Monday, January 15, 2007

Recognition of...

It's very interesting when you think about it. While I have yet to work at a company that observes Martin Luther King Day, it has an interesting significance compared to the other "Days" on the calendar. I recognize that once upon a time George Washington's birthday and Abraham Lincoln's birthday were honored separately and they have now been rolled into one generic President's Day, but nonetheless at this point in time Americans have two Days that are about one person - MLK Day, and Columbus Day. (I recognize that for some people, Christmas falls into this group, but since that is only the case for some people, I am leaving it out.) Certainly there are other days about people, but they are broader. And it is interesting and weird to put Columbus - a guy who bravely got in a boat and sailed for a while, but clearly needed to bring a globe with him since he thought he was in India, and named the native peoples Indians - in the same category with King who became a leader in a movement - a person who believed in non-violence and strove for racial equality who was tragically and a bit ironically assassinated.
But my point is, that it is quite cool that one of the two people we have graced with such specific honor was someone who wanted equality, that so simple yet so difficult to achieve thing. Just the chance for everyone to succeed of fail on their own merits.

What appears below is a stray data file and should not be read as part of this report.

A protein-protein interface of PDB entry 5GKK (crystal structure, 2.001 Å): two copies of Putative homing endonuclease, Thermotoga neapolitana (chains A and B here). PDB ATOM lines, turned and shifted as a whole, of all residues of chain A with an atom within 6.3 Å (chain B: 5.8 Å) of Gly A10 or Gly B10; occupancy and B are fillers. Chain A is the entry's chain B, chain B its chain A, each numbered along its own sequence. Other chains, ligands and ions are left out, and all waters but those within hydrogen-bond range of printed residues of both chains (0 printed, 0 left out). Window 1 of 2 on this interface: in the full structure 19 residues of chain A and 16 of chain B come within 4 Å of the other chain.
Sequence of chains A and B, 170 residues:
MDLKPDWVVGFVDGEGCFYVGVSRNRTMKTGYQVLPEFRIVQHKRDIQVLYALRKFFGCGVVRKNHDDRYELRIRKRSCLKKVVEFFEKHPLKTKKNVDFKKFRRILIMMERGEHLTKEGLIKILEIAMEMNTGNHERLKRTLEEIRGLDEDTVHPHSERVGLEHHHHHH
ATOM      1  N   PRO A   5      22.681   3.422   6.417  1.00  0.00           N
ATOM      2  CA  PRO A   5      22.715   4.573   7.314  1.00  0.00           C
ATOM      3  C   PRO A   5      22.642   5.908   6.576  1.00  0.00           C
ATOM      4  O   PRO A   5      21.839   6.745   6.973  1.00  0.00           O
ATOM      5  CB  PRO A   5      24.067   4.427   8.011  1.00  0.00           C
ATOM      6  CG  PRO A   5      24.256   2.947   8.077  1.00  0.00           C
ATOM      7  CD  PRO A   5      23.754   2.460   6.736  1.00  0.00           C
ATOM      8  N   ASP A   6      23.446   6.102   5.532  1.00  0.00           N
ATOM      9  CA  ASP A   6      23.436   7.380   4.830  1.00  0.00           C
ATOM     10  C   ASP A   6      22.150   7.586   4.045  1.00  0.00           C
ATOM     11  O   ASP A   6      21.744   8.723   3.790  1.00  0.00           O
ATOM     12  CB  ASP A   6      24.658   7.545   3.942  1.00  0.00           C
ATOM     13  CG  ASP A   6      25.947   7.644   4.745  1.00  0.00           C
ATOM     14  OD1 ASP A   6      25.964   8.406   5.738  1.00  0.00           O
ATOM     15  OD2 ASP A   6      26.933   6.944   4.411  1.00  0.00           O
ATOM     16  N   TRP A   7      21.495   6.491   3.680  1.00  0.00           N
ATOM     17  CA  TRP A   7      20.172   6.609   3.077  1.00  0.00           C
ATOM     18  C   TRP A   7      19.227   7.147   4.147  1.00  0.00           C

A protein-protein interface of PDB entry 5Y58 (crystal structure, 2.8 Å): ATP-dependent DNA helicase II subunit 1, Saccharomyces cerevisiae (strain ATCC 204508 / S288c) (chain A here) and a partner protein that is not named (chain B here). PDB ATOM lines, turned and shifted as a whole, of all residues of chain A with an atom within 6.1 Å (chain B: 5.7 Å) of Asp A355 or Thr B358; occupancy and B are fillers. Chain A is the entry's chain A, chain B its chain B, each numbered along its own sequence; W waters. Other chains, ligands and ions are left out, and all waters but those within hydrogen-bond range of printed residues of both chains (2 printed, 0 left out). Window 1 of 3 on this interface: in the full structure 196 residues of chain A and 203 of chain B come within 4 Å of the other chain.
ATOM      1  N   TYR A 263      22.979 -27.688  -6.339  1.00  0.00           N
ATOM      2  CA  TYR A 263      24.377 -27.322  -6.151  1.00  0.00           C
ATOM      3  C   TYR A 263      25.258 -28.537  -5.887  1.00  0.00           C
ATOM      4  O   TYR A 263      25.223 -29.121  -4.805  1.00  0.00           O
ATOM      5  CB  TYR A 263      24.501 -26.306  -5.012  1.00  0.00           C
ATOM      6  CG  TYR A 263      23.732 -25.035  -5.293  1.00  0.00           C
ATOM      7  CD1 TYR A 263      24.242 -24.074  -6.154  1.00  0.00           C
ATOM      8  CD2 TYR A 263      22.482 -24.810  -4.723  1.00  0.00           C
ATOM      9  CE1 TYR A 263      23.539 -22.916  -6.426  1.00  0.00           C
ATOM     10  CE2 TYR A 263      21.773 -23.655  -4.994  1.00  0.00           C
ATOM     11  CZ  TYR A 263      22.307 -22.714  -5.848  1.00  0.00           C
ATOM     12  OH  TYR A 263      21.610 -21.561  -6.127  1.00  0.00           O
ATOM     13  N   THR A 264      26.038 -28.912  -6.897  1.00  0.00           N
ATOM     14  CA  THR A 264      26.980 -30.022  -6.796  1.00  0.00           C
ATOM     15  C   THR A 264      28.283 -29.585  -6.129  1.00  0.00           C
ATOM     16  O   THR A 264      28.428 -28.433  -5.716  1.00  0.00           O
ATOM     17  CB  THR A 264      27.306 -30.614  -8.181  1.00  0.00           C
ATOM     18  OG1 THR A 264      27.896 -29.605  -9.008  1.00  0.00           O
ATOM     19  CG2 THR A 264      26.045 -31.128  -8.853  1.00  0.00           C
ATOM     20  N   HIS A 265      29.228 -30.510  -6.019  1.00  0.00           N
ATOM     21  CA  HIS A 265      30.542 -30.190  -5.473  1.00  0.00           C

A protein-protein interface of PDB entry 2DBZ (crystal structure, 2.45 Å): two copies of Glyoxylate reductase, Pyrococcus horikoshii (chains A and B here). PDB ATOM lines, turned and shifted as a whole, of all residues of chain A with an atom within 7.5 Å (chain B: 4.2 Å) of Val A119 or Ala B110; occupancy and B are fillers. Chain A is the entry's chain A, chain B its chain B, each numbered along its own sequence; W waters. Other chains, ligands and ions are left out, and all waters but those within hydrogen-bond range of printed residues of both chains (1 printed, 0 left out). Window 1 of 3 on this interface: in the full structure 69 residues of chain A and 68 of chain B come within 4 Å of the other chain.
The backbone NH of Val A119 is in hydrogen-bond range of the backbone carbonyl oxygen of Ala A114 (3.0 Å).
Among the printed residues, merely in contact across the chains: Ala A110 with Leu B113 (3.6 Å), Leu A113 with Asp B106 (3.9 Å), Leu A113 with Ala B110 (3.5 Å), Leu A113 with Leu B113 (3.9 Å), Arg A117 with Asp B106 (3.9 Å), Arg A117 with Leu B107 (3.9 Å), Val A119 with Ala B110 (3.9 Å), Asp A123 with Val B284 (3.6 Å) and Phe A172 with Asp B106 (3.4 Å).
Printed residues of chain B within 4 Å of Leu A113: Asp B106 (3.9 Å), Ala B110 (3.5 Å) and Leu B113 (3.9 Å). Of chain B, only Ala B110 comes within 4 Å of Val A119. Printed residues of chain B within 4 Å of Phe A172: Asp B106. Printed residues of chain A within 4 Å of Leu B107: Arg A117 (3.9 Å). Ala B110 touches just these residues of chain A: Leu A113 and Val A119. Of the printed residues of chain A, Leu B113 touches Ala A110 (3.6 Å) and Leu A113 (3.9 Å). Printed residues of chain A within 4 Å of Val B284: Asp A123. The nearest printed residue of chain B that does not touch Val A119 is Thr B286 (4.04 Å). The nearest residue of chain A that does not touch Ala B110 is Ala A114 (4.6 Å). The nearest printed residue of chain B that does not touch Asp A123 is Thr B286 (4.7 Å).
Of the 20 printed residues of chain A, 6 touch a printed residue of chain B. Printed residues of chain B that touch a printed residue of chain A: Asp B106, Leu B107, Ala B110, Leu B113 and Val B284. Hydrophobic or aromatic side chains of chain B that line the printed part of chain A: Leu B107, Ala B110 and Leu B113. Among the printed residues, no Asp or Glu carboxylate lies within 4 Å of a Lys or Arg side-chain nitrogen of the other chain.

King quotes found on about.com:
"Many people fear nothing more terribly than to take a position which stands out sharply and clearly from the prevailing opinion. The tendency of most is to adopt a view that is so ambiguous that it will include everything and so popular that it will include everybody."

"Nonviolence is the answer to the crucial political and moral questions of our time: the need for man to overcome oppression and violence without resorting to oppression and violence. Man must evolve for all human conflict a method which rejects revenge, aggression and retaliation. The foundation of such a method is love."

"It may be true that the law cannot make a man love me, but it can keep him from lynching me, and I think that's pretty important."

"Power at its best is love implementing the demands of justice. Justice at its best is love correcting everything that stands against love."

"Human salvation lies in the hands of the creatively maladjusted."

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